For the first time, a team of scientists and psychologists at Australia’s CSIRO will begin a world-first study to retrain the behaviour of nasty chemicals.
The team will focus on three main chemicals that have been claimed to cause problems for human beings: BPA, parabens, and triclosans.
The study was given the go-ahead after an online petition on internet website change.org was set up by concerned parents from the town of Mullumbimby in northern New South Wales.
BPA, short for Bisphenol A, is an organic synthetic compound, used to make certain plastic and epoxy resins. It is most commonly used in food storage devices.
Parabens are a class of widely used preservatives in cosmetic and pharmaceutical products. Triclosan is an anti-fungal and anti-bacterial agent commonly found is soaps, detergents and toys.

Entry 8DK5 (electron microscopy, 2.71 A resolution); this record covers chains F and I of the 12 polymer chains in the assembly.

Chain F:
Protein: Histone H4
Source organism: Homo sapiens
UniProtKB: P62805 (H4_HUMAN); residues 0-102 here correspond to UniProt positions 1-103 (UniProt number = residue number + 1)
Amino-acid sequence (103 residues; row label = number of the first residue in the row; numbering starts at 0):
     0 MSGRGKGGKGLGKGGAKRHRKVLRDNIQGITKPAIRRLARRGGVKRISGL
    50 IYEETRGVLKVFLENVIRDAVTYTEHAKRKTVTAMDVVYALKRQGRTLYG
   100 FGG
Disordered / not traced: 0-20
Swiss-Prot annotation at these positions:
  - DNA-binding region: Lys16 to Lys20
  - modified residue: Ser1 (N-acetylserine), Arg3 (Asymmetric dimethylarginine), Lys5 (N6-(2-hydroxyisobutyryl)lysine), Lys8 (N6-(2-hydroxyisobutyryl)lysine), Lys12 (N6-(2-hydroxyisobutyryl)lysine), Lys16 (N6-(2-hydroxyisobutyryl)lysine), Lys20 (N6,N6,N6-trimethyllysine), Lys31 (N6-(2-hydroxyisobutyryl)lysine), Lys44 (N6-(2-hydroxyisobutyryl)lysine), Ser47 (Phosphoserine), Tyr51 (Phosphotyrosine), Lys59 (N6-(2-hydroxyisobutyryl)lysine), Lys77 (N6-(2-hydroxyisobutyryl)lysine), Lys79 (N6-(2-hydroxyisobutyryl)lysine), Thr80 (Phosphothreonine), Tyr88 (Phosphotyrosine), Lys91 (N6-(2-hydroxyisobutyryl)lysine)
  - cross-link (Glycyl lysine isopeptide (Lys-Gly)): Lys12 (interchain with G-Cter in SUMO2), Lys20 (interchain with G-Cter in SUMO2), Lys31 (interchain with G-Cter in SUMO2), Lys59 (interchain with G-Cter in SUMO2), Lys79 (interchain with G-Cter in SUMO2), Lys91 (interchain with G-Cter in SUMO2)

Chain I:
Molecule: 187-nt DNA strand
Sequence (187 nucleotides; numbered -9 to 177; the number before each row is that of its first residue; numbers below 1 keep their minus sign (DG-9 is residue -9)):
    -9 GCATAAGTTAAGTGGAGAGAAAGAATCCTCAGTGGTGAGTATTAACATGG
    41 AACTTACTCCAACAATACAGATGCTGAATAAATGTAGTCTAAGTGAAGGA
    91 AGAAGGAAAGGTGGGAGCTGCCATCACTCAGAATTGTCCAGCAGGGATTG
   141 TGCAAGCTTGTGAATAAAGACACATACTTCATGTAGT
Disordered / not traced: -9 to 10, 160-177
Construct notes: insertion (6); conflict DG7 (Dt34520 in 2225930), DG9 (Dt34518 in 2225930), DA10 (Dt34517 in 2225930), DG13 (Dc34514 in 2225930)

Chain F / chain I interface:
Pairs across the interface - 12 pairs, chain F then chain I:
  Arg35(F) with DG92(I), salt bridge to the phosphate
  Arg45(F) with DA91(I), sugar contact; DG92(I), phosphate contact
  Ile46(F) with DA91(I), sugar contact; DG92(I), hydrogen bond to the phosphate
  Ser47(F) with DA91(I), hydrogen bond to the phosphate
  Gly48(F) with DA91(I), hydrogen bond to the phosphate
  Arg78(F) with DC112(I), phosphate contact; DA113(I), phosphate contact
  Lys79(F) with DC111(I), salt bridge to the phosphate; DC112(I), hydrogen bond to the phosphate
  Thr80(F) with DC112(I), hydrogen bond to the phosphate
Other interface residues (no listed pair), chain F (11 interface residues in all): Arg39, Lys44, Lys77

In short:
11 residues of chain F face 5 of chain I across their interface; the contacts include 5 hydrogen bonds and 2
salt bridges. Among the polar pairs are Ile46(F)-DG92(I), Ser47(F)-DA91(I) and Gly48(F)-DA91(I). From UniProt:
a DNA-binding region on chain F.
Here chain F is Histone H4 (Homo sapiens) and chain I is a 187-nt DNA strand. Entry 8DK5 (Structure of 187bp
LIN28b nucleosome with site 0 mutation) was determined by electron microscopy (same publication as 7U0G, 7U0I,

Numerous studies into the chemicals have shown there is no conclusive data that any of them cause cancer, particularly breast cancer.
Dr Reg Haythornthwaite, the leader of the study, is excited by the project. “I am literally over the fucking moon.
“Not only do I have to spend the next six months keeping these very delicate substances in a highly quarantined area, I get to listen to psychologists giving them cognitive behavioural therapy.
“I suppose the upside is that these weirdos from Mullumbimby, who have vaccination rates similar to those of South Sudan, will learn that these so-called nasty chemicals aren’t really that nasty.”